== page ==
While some residents spend the quieter May days vacationing, others choose to volunteer, instead. Want to help out but not sure which organization is right for you? Here's a spotlight on a few organizations you may not know about. Check back on Monday to read more about local volunteer opportunities in part two of this series.
Volunteers who seek out the Court Appointed Special Advocates program are looking to truly make an impact, said Kathy Reed, the program's executive director.
"One volunteer said that she was looking for a volunteer experience that meant something, not just a one-day opportunity," Reed said. "(She wanted to) invest in the lives of others."
CASA trains volunteers to be "friends of the court" who perform an independent investigation into the lives of children who are involved in the welfare court system. After the investigation, volunteers make a recommendation in the child's best interest and help them find permanent homes as soon as possible. Reed said that children who go through the court system with a CASA volunteer have cases that are closed sooner, get access to more resources and the likelihood that they return to the court system is less than 10 percent.
"We have volunteers from all walks of life," Reed said. "We're looking for people who have the ability to be objective, somewhat autonomous, have the ability to use investigative skills and have a heart for at-risk children and youth."
Being a CASA volunteer is challenging, but many find the experience to be life changing.
"People don't realize that children are being abused right next door," Reed said. "When (someone from) CASA comes in and sees that this is happening, they never anticipated the change that they could make in the lives of these children."
Reed hopes that one day every child who enters the court system will have their own CASA volunteer. She has seen firsthand the difference the program can make for both children and their families.
"CASA allows the community to have input into what's happening in children's lives," Reed said. "Most importantly, we stop the cycle of abuse ... I think we can stop that cycle of abuse for generations to come."
We're experiencing an "age wave" when it comes to the number of senior citizens in our community, according to Healthy Aging Program Coordinator Carly Rietmann. Eagle County is one of the top counties in the state that will see significant growth in the age 65-and-older population in the next 10 to 20 years.
Volunteers with the Healthy Aging program serve lunches at the county's senior sites, deliver meals to those still in their homes, and help transport seniors to medical appointments. Those with specific skills, such as massage therapy or nail painting, also donate their time and talents.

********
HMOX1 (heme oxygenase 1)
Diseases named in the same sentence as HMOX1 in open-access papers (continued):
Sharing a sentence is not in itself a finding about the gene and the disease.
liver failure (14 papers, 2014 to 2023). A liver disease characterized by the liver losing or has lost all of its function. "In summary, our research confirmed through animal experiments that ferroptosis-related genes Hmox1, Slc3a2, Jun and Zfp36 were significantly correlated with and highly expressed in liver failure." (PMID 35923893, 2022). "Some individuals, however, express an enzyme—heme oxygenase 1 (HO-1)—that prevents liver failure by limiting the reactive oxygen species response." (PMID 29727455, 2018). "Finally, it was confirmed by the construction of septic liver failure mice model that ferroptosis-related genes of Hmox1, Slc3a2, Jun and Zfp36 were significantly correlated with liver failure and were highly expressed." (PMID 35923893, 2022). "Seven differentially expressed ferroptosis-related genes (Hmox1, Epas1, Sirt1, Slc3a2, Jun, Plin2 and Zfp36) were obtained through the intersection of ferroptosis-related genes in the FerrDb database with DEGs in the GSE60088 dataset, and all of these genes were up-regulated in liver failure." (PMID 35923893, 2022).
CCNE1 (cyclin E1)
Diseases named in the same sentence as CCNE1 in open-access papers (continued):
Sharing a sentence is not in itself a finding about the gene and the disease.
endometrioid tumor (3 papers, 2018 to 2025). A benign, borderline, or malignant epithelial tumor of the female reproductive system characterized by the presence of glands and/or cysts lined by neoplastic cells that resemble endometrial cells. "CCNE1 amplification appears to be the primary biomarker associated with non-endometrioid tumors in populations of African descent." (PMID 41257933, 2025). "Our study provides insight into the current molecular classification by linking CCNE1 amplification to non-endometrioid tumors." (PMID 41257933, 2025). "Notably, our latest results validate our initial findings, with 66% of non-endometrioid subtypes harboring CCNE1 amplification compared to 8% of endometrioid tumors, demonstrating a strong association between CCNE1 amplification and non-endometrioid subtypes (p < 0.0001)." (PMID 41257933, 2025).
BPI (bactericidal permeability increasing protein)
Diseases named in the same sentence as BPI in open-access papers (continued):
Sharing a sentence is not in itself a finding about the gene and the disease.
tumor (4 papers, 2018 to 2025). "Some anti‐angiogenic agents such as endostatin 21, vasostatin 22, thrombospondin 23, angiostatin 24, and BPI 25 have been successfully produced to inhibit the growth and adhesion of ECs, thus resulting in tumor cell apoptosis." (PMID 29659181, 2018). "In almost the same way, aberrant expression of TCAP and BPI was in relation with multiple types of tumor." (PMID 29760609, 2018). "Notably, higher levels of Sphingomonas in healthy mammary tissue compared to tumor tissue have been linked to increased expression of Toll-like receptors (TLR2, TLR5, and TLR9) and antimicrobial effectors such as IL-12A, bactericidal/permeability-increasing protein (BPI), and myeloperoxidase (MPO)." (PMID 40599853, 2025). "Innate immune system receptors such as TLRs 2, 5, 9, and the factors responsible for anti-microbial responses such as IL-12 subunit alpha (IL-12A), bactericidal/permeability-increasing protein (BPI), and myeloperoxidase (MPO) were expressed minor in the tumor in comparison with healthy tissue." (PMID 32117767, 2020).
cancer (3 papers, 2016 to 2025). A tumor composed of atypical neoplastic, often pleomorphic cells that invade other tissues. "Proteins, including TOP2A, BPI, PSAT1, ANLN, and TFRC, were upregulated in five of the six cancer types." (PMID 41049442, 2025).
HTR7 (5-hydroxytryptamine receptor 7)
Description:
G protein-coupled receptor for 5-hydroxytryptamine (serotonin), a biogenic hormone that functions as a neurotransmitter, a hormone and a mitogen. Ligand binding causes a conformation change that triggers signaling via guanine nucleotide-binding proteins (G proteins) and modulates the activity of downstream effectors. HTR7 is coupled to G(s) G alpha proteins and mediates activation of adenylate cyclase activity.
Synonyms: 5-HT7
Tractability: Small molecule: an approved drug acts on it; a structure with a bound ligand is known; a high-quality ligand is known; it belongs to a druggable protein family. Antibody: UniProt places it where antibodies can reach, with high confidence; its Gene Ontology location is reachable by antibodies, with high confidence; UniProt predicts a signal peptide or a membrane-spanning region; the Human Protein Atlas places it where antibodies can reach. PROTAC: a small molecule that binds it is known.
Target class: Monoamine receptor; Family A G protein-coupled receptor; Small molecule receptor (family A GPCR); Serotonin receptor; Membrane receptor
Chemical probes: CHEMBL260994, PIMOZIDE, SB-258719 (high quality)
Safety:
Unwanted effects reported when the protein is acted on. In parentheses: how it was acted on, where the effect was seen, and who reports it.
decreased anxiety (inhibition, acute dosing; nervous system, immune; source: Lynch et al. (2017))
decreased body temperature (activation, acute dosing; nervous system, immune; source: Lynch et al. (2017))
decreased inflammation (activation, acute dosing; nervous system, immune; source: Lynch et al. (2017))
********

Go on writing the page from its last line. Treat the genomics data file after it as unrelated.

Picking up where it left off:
"A lot of people don't realize that we have so many seniors," Rietmann said. "(We) really want to make a difference in people's lives and help them stay in their homes as long as possible."
One of the program's goals is to keep seniors "healthy and active," Rietmann said.
Rietmann also oversees RSVP, the Retired Senior Volunteer Program. RSVP helps local residents over the age of 55 find volunteer opportunities in the area.
For retired senior Andy Vesque, joining RSVP gave her the boost she needed after leaving the workforce behind. Vesque's husband was disabled for 20 years and she saw how much the Eagle County's services helped out her own family. In addition to delivering lunches, Vesque often drives seniors to doctor's visits as far as Denver and Grand Junction.
"I don't have a lot of money, but I do have my time," Vesque said. "When I retired and didn't have a job to go to, I sunk in a hole; your world closes down... (RSVP) helped me open up my world again."
The Eagle Valley Alliance for Sustainability volunteers will put in hundreds of hours this summer to hopefully get down to "Zero." They've recently started a "Zero Waste" Station program, which aims to help the community's large events cut down on waste and eliminate trash. One of the first "Zero Waste" events this year was Taste of Vail in April. The Alliance staffed booths where people could recycle or compost their food and cutlery. Volunteers were also hand on talk to attendees about the importance of sustainability.
"Most people don't know that when food goes to a landfill, it doesn't really break down," said Tracy Anderson, executive director of the Eagle Valley Alliance. "It generates methane gas, which is a greenhouse gas."
Groups of volunteers are needed this summer to help run these "Zero Waste" Stations. During large events the town of Vail will now take all food scraps and compost them. In addition to this, all vendors are required to use compostable bowls, plates and utensils. Anderson hopes that the Alliance's efforts will serve as a model for other communities when it comes to sustainability and environmental awareness.
"These events bring thousands of people to town," Anderson said. "It's always a good venue for doing public education and outreach to prevent a lot of trash from going to the landfill ... (we want) these to become events that other towns will look at and say, 'I want to be like Vail."